We went out of the Lake Worth inlet early Saturday morning, for an eight hour run to Fort Lauderdale. Scott originally had us traveling farther off shore for the trip, but then changed his mind, thinking it would save a bit of time if we stayed closer to the coastline, and be more interesting (scenic). Giving us a chance to see big houses intermingled with high rises…
..next to an Airstream trailer with a family camping…
Traveling on the “outside” usually means an “easier” go of it, meaning no timing of bridges or other boat traffic to speak of. However, being a beautiful Saturday morning in South Florida, there were boats everywhere! Little boats, big boats,fast boats, faster boats! Directly in front of us, off to either side ahead of us and passing from behind on both sides of us (usually at pretty close proximity)! Only one or two made it uncomfortable for us, causing a decent lurch back and forth. Aside from that, it was just a lot to pay attention to, and we were back to constant small course adjustments.
At least half of these boats had a red and white dive flag flying, meaning that someone was in the water below. You are supposed to stay at least 100 yards away from them, which was difficult at times, because there were so many of them out there! We didn’t realize that there was a reef just off shore here, bringing many private and chartered divers.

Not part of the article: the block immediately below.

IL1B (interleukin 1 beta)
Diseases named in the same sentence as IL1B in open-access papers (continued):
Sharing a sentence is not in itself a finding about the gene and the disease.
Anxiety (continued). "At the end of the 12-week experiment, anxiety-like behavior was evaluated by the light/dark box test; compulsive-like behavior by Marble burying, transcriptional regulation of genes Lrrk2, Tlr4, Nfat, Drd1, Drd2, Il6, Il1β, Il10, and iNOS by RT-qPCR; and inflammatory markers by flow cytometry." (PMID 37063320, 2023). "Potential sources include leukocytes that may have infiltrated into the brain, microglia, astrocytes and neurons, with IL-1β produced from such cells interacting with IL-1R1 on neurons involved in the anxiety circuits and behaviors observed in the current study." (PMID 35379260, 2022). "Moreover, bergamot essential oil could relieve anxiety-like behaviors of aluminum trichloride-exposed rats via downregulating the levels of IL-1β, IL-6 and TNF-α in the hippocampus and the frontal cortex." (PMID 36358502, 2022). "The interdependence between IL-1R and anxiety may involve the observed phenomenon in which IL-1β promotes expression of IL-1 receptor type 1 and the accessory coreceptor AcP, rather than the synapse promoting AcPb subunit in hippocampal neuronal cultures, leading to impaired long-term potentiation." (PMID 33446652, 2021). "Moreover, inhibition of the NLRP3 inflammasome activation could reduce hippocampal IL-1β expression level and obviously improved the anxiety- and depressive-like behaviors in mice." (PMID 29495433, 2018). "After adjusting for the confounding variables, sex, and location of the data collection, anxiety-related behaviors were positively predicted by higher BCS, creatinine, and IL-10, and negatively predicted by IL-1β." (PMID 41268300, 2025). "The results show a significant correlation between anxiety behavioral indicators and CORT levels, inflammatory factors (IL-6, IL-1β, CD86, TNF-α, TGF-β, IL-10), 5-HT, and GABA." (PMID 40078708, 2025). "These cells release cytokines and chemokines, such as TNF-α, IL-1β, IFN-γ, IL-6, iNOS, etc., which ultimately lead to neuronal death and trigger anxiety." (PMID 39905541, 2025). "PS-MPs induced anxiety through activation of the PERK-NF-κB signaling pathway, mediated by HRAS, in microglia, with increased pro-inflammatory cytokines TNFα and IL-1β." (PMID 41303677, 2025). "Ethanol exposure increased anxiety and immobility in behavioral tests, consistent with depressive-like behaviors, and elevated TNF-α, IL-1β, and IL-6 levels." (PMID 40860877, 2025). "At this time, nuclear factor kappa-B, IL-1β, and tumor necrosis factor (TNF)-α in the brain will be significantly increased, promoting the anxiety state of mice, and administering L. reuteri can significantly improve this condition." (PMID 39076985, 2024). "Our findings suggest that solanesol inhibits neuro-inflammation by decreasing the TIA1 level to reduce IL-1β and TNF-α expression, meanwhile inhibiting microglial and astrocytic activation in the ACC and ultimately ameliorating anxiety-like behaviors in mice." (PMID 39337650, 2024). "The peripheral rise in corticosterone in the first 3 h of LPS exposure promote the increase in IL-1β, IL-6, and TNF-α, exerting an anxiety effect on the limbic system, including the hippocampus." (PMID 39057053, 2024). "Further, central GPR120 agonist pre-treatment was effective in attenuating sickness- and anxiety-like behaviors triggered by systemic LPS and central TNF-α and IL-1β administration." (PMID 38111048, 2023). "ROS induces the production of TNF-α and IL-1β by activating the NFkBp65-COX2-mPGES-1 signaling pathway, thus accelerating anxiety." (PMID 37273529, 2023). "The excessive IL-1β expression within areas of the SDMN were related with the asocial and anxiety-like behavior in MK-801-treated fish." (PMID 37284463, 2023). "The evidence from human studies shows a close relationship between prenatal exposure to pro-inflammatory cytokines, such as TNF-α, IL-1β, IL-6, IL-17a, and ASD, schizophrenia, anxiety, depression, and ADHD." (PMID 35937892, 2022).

We made our way south, past Boyton Beach, Delray Beach, Boca Raton, Hillboro Beach, Pompano Beach and finally to Fort Lauderdale. As we came close to the inlet, traffic increased, with boats funneling in tighter, to get through the entrance. It was crazy! Boats of all sizes and speeds, all trying to be the first one through. We had one pass us very close and fast, just before the slow speed zone. I had to put my camera down and hold on. I’m glad we don’t have to use this route every time we use our boat! This photo does not do it justice!
Once through the inlet, we were again navigating a narrow channel full of boat traffic (private boats of all sizes, tour boats, and water taxis) while taking in the sights of big boats and houses on either side of us. The amount of big, big boats in this area is amazing. They are placed in crowded marina slips like puzzle pieces. Others are in front of huge private homes, on narrow canals. It was sensory overload.
We made our way to Las Olas Marina, where a very friendly deck hand helped us tie up in our slip. It was 93 degrees and humid when we arrived, so we were very glad to get plugged into shore power and get the air conditioning going!
Here are photos of our ocean trip to Fort Lauderdale, and the big boats here!
“Shells Sink, Dreams Float. Life’s Good On Our Boat!”